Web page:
Reedy to get a recharge

By Country News

At least 600Ml will flow through Gunbower’s Reedy Lagoon later this month, with the environmental flow aimed at recharging the lagoon.

The wetland is one of the few permanent wetlands in the mid Murray region that is in good condition according to Victorian Environmental Water Holder chairperson Denis Flett.

“Reedy Lagoon is in really good condition because of the work done over the previous decades,’’ he said.

‘‘It was one of the only wetlands to receive water during the millennium drought and it has been managed with water for the environment for the past 15 years.

‘‘That’s how important it is.’’

This year, more animals and plants are relying on it staying healthy according to North Central Catchment Management Authority’s program delivery executive manager Tim Shanahan.

‘‘Reedy Lagoon is important locally because it is critical habitat for endangered species and provides a seed source for the Murray River,’’ Mr Shanahan said.

‘‘There aren’t too many permanent wetlands in the region, especially with the drought in NSW. And those that are permanent are likely to be irrigation or recreation storages, which generally offer poorer quality habitat for waterbirds.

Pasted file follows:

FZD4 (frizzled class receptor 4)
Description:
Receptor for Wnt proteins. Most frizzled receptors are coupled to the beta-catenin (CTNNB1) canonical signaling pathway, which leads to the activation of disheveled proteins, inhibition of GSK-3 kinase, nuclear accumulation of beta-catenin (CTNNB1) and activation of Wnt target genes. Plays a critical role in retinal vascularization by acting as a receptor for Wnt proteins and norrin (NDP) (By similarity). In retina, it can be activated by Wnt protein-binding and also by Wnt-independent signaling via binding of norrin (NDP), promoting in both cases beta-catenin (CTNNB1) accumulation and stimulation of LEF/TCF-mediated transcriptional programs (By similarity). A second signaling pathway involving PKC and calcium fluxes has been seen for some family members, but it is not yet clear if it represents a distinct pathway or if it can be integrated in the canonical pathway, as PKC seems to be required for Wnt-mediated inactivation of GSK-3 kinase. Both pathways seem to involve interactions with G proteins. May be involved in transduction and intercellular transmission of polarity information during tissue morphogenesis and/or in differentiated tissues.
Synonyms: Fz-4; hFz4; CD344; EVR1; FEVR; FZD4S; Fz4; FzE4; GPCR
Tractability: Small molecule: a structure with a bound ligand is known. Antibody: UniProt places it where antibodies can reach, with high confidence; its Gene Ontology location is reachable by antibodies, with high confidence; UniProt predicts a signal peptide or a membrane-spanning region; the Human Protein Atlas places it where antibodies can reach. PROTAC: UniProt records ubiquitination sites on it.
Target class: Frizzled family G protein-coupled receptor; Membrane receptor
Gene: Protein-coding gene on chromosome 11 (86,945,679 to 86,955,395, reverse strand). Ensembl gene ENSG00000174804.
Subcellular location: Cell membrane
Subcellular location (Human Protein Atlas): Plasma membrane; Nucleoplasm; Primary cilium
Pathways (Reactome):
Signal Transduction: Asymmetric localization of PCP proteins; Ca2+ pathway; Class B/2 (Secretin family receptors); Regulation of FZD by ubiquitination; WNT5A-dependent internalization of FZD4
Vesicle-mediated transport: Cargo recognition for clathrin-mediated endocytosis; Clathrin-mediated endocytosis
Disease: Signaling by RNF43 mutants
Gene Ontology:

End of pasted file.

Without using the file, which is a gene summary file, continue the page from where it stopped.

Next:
‘‘A lot of waterbirds bred in the forest and in Reedy Lagoon last year, and the area is also a hotspot for waterbirds coming south escaping the dry.’’

The water would begin to flow in late May, Mr Shanahan said, with the regulator to be fitted with a carp screen to stop adult carp entering the wetland in an effort to reduce impacts from carp on the aquatic plants.

‘‘Importantly, this is not the forest. It is a permanent lagoon. Many floodplains have permanent lagoons that sustain native birds and animals such as emus, kangaroos, snakes and all kinds of bugs and small mammals and animals, and Reedy Lagoon is no exception,’’ he said.

The VEWH is currently reviewing plans for 2019-20 to water two other semi-permanent wetlands in Gunbower Forest to ensure that, if dry conditions continue, enough high-quality habitat is available to support waterbirds and other wetland-dependent animals.